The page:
Last winter, missing Christchurch and in need of a city fix, Harry and I drove to Dunedin. We marvelled at brightly lit city streets, hotels with guests and churches with spires. We went to a movie, we ate in restaurants and we played tourists. We visited the Cadbury factory, where we learned that the factory makes 45 million Easter eggs a year –10 eggs for every person in New Zealand. The visit left me vowing to do my duty at Easter and buy 10 eggs to keep the Easter egg machines turning over.
My favourite eggs are the chocolate marshmallow ones with yolky centres and last week, despite my good intention to purchase 10 Cadbury eggs, I decided to have a go at making them myself. I googled “marshmallow eggs” because you can find recipes for absolutely everything on Google.
I found a folksy American recipe from someone called Kzim’s Mom and decided that, even though the recipe didn’t have yolky centres, it would do. The recipe said that it would take four and a half hours to make 35 eggs and that I would need 8lbs of cornflour. “Don’t let the amount of flour scare you,” the recipe said.
I didn’t. I went out and bought 4kg of cornflour from the bulk bins. I spread the flour 8cm thick in roasting dishes and pressed into it 36 hollows shaped like half an egg. I made fluffy marshmallow and piped it into the hollows. When the marshmallow eggs had set, I took them out and dipped them in chocolate. And when the chocolate had set I stuck the two halves together.
Forget four and a half hours; it took me almost all day to make 16 lopsided chocolate marshmallow eggs with no yolks.I know what you are going to say, Janice. You are going to say, “I buy all my Easter eggs. That is what Cadbury is for.”
You are probably right.
I am right. And I also don’t like marshmallow eggs. I only like the hollow chocolate ones. My sister-in-law and I debate the benefits of eating the egg all at once or eating it bit by bit over several days. Which way puts on more weight? No one knows.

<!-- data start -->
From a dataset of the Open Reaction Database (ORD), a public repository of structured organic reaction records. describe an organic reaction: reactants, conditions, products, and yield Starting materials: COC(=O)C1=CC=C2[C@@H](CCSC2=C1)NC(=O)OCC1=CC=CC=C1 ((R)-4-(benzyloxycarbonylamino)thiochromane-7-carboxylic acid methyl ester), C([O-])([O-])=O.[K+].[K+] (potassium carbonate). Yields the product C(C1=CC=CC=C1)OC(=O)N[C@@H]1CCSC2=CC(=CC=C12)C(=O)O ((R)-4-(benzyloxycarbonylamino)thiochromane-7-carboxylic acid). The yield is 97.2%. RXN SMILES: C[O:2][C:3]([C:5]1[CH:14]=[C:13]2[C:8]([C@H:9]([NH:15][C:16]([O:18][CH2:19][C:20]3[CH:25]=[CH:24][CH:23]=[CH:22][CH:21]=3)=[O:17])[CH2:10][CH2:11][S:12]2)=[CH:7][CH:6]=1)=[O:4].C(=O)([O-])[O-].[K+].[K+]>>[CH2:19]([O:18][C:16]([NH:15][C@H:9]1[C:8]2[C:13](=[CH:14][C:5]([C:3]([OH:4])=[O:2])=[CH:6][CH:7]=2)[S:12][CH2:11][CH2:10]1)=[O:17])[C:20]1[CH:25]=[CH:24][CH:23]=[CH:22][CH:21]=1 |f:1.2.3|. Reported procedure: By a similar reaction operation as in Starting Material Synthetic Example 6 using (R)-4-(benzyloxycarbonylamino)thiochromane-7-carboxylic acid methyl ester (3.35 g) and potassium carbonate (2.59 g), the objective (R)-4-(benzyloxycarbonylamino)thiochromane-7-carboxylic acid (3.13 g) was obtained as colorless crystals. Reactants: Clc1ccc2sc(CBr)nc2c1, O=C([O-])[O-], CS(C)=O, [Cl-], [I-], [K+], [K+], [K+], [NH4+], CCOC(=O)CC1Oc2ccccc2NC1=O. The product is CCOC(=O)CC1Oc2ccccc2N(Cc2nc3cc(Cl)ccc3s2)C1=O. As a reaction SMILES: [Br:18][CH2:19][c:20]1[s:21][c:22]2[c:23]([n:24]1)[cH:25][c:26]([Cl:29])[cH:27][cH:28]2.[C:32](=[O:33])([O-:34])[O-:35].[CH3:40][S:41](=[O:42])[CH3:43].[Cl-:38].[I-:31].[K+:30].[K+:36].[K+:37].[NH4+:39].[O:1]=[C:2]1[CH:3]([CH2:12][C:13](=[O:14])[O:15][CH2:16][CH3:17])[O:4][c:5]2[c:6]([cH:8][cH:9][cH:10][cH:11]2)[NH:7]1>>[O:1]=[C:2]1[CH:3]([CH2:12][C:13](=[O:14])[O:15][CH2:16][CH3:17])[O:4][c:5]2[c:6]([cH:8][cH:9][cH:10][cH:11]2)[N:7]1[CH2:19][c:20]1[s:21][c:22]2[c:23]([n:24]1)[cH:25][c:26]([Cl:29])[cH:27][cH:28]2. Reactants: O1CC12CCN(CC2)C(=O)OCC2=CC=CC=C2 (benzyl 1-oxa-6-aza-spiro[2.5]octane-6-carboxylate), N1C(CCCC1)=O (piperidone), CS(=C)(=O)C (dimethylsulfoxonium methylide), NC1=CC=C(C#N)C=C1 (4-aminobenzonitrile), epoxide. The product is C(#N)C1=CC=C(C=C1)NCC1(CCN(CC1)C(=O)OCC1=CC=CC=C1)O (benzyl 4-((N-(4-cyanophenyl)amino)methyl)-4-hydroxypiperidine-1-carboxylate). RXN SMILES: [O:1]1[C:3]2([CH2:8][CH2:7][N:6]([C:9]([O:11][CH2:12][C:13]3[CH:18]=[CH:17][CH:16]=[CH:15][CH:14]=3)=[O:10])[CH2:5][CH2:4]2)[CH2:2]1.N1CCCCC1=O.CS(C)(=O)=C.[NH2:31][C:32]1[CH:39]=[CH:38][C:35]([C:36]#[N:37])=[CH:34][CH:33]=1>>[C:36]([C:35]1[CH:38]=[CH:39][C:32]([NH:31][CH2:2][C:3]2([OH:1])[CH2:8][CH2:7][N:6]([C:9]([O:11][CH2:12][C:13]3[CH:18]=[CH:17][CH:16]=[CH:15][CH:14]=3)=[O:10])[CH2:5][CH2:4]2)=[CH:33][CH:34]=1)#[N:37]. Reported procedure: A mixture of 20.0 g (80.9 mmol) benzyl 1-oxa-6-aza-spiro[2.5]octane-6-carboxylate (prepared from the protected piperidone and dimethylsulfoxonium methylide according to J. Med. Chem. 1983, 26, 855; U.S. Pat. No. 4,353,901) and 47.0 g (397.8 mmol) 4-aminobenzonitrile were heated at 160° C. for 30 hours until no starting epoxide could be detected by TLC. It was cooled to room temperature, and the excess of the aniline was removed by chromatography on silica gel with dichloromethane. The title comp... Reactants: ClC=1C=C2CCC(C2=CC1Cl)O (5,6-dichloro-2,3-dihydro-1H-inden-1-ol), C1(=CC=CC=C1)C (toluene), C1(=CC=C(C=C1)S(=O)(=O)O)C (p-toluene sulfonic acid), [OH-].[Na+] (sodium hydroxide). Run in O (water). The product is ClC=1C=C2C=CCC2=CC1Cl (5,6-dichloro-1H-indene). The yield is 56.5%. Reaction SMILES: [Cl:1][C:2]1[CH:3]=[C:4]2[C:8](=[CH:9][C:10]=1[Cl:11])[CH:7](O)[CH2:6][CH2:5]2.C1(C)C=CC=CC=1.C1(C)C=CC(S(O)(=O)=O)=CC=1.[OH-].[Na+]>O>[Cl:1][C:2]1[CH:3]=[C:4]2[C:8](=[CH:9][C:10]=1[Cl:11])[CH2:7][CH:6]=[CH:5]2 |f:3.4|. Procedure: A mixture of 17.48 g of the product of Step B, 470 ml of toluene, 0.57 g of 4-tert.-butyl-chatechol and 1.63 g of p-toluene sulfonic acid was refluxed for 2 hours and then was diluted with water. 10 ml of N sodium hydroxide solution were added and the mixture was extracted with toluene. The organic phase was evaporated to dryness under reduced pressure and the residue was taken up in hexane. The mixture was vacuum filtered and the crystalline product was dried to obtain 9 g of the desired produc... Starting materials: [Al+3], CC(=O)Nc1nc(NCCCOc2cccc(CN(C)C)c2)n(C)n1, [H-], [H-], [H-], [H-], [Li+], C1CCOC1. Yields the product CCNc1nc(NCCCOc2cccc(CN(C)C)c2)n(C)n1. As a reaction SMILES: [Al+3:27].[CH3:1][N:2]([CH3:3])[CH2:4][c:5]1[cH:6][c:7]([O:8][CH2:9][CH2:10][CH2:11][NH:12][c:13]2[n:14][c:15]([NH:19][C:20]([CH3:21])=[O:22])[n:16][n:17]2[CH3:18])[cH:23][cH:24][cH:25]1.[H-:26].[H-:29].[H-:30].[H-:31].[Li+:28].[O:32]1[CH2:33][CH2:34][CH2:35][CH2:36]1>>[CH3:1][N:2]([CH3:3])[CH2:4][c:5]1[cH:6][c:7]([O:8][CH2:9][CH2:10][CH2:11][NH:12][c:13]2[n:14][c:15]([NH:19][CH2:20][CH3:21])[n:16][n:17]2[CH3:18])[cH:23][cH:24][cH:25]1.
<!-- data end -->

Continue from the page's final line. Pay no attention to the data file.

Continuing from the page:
What I do know is that, this Easter, son Robert and Mia, the working parents, are both sleep-deprived because they’ve had to move from their apartment and 11-month-old Tane has reacted by deciding that night is a better time to play than day. So my aim is to make a very filling Easter dinner, guaranteeing that everyone, including Tane, feels sleepy and staggers off to bed and stays there for at least eight hours.
This is my first Easter in this house and the long lawn and big trees and bluestone walls are ideal for hiding eggs. So there will be lots of running around before dinner. At Easter we usually have a slow-roasted lamb shoulder that just falls apart and requires no carving. But this year we are going to have turkey and great dollops of Mia’s favourite food, mashed potato. If you add lots of butter it becomes nature’s most delicious tranquilliser. After the Christmas turkey last year, when my brother was snoring in his chair, a med student nephew of mine told me that butter contains tryptophan, an amino acid that makes you sleepy when absorbed by the brain. To get it to the brain you just need starch. What better starch than potato?
There’s tryptophan in turkey, too, and in bananas, so we’ll have banana cake for dessert. Not a traditional Easter, but when your children and grandchild have had to move out of their leaky apartment for nine months while the place is rebuilt you do resort to rich comfort food to keep everything calm. Here’s hoping for a sleepy Easter with no alarm set for the morning!